RBST Release 2018 Watchlist

The Rare Breeds Survival Trust (RBST), the only UK charity dedicated to monitoring, preserving and promoting rare breed farm animals and horses, have released the 2018 Rare Breeds Danger List report.

The report sets out the current state of the countries rarest breeds at risk of extinction.

Hitting the highest danger level of breeds most likely to die out are (number of breeding females 2018):

  1. Vaynol cows – 12

  2. Cleveland Bay Horse – 64

  3. Suffolk Horse – 80

  4. British Landrace pigs – 138

  5. British Lop pigs – 161

Vaynol Cow & Calf

Vaynol Cow & Calf

UK rare breed animal numbers are at crisis point, with animals that have been around since Viking times, in danger of being lost from the British landscape forever.

Danger zone
Of the types of animals most at risk in 2018, pigs (British Landrace and British Lop) and horses (Suffolk Horse and Cleveland Bay Horse) are all in the danger zone.

Tom Beeston, CEO of The Rare Breeds Survival Trust said;
“These rare breed animals are going to end up as dead as a Dodo unless their numbers increase dramatically. With the publication of the Danger Watchlist, we are calling on Government bodies and consumers to support our work.

“We need more than £10m in the next decade to pay for our Gene Bank, where genetic material is stored so that we can recreate a breed, a bit like the film Jurassic Park. And although it might sound odd we want more people to eat rare breed meat to drive demand for the animals.

“These animals are beautiful to look at, uniquely British and deserve to be protected for future generations.”

Horses and Ponies
Our rare breed heavy horses (Suffolk, Clydesdale) who used to plough the fields of the UK, were ‘called up’ during the First and Second World Wars to pull gun carriages (‘War Horse’ film) are now in danger of dying out forever. During the wars, over a million of these horses were used by the army for active service. Farmers don’t use Clydesdale, Shire and Suffolk horses for ploughing anymore because 99.9% of farms use tractors. These horses are noble, majestic animals with great personalities that can be shown, ridden and driven. Action is desperately needed to breed more of these heavy horses.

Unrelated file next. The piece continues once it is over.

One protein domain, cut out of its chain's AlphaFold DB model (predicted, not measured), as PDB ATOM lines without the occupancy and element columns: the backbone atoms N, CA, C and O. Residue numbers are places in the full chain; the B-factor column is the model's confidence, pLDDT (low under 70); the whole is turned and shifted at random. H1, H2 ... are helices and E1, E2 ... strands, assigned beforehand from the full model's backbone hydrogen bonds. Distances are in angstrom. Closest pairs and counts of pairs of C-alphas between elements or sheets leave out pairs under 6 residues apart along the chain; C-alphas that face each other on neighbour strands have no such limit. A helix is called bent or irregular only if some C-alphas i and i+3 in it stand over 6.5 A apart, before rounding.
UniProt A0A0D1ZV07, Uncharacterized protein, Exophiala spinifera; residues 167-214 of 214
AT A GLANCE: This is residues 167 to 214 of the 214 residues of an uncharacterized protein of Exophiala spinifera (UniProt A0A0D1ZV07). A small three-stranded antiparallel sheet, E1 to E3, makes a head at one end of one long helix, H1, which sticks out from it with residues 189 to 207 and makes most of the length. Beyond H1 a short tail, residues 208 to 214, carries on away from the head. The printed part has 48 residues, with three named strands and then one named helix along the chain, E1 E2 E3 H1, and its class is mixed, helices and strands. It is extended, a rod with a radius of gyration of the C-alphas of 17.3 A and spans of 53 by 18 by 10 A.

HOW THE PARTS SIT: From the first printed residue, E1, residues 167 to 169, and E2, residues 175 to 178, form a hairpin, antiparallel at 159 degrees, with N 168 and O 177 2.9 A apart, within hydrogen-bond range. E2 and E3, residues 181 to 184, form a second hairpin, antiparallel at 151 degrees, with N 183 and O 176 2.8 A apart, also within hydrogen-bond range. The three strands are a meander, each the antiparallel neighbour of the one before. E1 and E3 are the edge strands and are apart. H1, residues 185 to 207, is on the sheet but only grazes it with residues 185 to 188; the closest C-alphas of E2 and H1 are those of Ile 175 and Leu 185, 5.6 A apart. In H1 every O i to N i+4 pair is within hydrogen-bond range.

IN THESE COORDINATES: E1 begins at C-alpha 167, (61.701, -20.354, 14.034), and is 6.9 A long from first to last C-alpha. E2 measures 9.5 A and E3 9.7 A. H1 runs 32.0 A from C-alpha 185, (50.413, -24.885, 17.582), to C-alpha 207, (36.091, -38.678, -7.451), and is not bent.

The UKs appetite for bacon continues to rise with 87 million breakfasts last year (Kantar Worldpanel data) including sizzling rashers. Roast pork for Sunday lunch and ham for sandwiches, mean pork is a popular consumer choice.

However, the demand for pork over the past few decades has led to intensive production of pigs for lean meat with little waste. Rare breed pigs like the Gloucestershire Old Spots and Tamworth do now feature on gastro-pub menus, and the Rare Breed Survival Trust believe it’s very important for consumers to ask for these rare breed animals when they go out to eat.

The British Lop and British Landrace pigs are in extreme danger. Pigs produce large litters of up to 12 piglets, but the problem is that celebrity chefs and restaurant owners haven’t heard of these rare breeds so there is no market for them. RBST is working to change this.

Rare breed beef is becoming of greater interest to chefs and restaurants. Highland Cows used to be on the danger list in the 1970s, but and are now considered great meat and popular with consumers. Counter-intuitively; this is a good thing, because the more people that eat rare breed meat, the greater the demand and the more animals will be bred.

Of greatest concern are Vaynol due to the critically low numbers, with British White cattle also being hit hard with a significant decrease since last year.

Cattle Sheep Horses Pigs
In Decline
Chillingham Wild Cattle Soay Eriskay British Lop
Native Aberdeen Angus Exmoor British Saddleback
British White Clydesdale Welsh
No Change
Gloucester Boreray Dales British Landrace
Irish Moiled Lincoln Longwool Hackney Tamworth
Traditional Hereford North Ronaldsay Highland
Shetland Whitefaced Woodland Shire
Welsh Mountain Pedigree
Border Leicester
Derbyshire Gritstone
Dorset Horn
Manx Loaghton
Of Concern
Dairy Shorthorn (op) Leicester Longwool Cleveland Bay Large Black
Northern Dairy Shorthorn Castlemilk Moorit Fell Middle White
Whitebred Shorthorn Devon & Cornwall Longwool New Forest Berkshire
Lincoln Red (op) Hill Radnor Suffolk Large White
White Park Portland Dartmoor Gloucestershire Old Spots
Teeswater Oxford Sandy & Black

The Future
Ominously, the report shows that some breeds will be lost forever unless funding is urgently found from the government and public funds.


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